Historical quilt comes home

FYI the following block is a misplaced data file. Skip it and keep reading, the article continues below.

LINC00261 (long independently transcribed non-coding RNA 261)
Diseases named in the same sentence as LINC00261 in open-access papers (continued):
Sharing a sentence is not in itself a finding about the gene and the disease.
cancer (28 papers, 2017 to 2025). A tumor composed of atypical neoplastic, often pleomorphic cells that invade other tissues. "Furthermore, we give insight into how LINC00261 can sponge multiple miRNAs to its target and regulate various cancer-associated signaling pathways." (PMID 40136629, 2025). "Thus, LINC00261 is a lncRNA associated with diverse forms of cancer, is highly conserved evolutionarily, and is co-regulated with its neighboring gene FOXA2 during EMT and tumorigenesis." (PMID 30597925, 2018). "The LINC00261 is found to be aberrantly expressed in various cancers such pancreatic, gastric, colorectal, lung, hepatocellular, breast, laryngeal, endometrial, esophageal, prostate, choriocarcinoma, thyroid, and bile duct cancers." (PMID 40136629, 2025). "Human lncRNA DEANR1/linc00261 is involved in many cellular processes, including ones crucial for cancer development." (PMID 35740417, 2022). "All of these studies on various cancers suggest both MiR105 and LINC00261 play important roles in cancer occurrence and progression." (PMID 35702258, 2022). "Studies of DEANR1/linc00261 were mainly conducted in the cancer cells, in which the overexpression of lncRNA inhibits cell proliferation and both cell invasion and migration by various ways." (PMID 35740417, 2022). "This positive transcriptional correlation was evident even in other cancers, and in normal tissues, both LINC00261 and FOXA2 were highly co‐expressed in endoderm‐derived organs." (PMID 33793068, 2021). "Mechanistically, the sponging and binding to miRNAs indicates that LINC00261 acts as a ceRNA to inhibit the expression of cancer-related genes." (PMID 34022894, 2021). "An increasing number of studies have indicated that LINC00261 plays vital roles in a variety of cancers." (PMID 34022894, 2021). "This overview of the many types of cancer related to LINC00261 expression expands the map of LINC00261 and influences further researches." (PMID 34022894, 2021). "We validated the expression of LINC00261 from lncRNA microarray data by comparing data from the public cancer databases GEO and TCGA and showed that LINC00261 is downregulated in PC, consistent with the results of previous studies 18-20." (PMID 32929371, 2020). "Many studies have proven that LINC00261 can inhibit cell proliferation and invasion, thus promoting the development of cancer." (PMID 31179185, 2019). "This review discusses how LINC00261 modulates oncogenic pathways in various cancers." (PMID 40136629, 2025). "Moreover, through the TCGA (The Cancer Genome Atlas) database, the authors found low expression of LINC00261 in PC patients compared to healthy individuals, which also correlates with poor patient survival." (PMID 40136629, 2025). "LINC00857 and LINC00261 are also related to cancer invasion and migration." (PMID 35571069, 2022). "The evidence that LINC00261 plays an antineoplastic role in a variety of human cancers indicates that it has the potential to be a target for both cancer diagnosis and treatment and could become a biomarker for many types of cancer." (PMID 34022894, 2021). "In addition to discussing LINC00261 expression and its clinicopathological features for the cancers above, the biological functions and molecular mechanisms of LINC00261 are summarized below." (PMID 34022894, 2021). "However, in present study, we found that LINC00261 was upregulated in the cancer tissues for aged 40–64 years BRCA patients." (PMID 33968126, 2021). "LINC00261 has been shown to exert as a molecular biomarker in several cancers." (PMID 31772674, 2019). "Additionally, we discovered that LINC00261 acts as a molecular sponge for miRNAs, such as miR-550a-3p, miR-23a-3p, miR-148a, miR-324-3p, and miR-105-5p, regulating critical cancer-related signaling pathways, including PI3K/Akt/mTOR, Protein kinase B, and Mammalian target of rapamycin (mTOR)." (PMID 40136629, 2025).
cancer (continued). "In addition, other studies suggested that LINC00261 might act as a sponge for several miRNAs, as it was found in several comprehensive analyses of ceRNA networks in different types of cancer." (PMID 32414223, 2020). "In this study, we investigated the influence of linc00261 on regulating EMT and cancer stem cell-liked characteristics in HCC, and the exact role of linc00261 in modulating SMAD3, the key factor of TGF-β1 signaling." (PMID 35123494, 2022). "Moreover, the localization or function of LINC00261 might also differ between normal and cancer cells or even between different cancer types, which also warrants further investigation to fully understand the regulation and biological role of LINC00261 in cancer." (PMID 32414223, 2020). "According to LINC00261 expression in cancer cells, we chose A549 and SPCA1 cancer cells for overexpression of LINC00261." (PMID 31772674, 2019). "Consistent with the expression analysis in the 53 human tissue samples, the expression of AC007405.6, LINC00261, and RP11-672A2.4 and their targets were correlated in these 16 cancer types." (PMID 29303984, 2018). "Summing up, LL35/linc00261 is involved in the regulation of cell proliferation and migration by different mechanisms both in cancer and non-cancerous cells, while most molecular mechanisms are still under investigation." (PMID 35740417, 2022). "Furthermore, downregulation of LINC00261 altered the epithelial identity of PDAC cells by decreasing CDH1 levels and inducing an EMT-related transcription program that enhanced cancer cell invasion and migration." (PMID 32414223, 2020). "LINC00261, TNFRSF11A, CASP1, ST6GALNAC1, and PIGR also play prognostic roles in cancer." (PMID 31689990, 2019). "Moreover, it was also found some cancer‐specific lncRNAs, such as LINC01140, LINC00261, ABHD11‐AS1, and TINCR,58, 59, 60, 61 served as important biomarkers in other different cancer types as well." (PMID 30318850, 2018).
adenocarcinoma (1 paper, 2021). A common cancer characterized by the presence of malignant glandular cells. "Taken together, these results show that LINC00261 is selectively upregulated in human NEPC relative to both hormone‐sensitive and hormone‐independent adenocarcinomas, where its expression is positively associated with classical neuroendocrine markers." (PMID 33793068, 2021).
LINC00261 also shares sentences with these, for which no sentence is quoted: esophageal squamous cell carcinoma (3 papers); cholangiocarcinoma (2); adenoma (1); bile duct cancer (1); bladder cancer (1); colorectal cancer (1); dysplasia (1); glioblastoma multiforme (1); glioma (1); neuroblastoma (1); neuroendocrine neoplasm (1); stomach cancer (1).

MERNA - - A piece of history has returned home to Custer County, in the form of a hand-made block quilt. The story of the quilt and its travels are nothing short of amazing. Some of the details remain a mystery, but for residents of Merna the important details are all there. On the quilt are stitched many familiar names in our area, some of whom still have family members living here. For them the quilt is like a family heirloom - more like a community heirloom if you will. And it was one woman’s curiosity and generosity that brought that heirloom back where it belonged. Arline Crowley, of Princeton, Ill., enjoys traveling. Several times a year she and some of her friends would take trips around Illinois and neighboring states in search of American made baskets and antiques. On one such trip, Arline came across a quilt that caught her eye. She says she knew as soon as she saw it that the quilt must have been done for a special occasion, so she bought it. When she got home with her quilt she put it away. It would be 20 years before Arline got the quilt back out and examined it. She noticed a few blocks on the quilt that mentioned Merna. However, she was unsure of the state. After all, there is also a Merna, Ill., so naturally Arline associated the quilt with that state. Last year Arline got the quilt out and looked at it again. This time she noticed one particular block that said Merna, Neb. She went on the internet and conducted a search of Merna, Neb., where she found the Brenizer Library and its phone number. So she called, and reached librarian Vickie Burnett. Unsure of just what she had, Vickie told Arline they would be interested in looking at the quilt if she wanted to send it to them. A few days later the quilt arrived, and what Vickie found was a wonderful record of early Custer County residents captured in a piece of artwork. Merna historian and Custer County Historical Society president Dee Adams was thrilled when she saw the quilt, and has since almost become obsessed with learning the history of both the quilt and the families it portrays. There are 14 blocks on the quilt dedicated to Merna businesses and 31 more blocks that list whole families or groups of individuals. The stitching on the quilt looks as if it was done yesterday - all in bright crimson thread on white cotton. All together there are 230 names on the 70 by 80-foot quilt. It took only a few minutes to determine the approximate date the quilt had been made. The block listing “The Merna Reporter Edited by A.L. Lazenby” dates the quilt 1892, as referenced by the Merna Heritage Memories Book. Adams continued her research on the quilt by contacting the Custer County Historical Museum looking for old copies of The Merna Reporter. However, she was disappointed to learn there were no copies on file. But that did not stop her. Adams traveled to Lincoln to the State Historical Society where she learned that The Merna Reporter had been sold in 1893, and that Editor Lazenby had moved away. The whearabouts of the old copies of the paper remained unknown until 2000, when a number of them were found in an attic in Wyoming and sent to Lincoln. Adams scoured the old issues, in which were recorded the events and information she had been looking for. She learned that it was a series of revival meetings that led to the making of the quilt. The Ladies Aid Society of the Methodist Protestant Church decided to put together a quilt which would be sold at auction, with the money being used to pay the church debt. Unfortunately, there is no further mention of the quilt or auction in any later issues of the paper. Therefore, it is unclear just how the quilt got from Merna to Illinois. Meanwhile, Adams, Burnett and the other residents of Merna are thankful to Arline Crowley for giving them back this lost piece of history. Arline will be a special guest at this year’s Merna Heritage Days festival this weekend. The quilt will be on display this weekend at Merna’s Brenizer Library. We will have more on this story next week.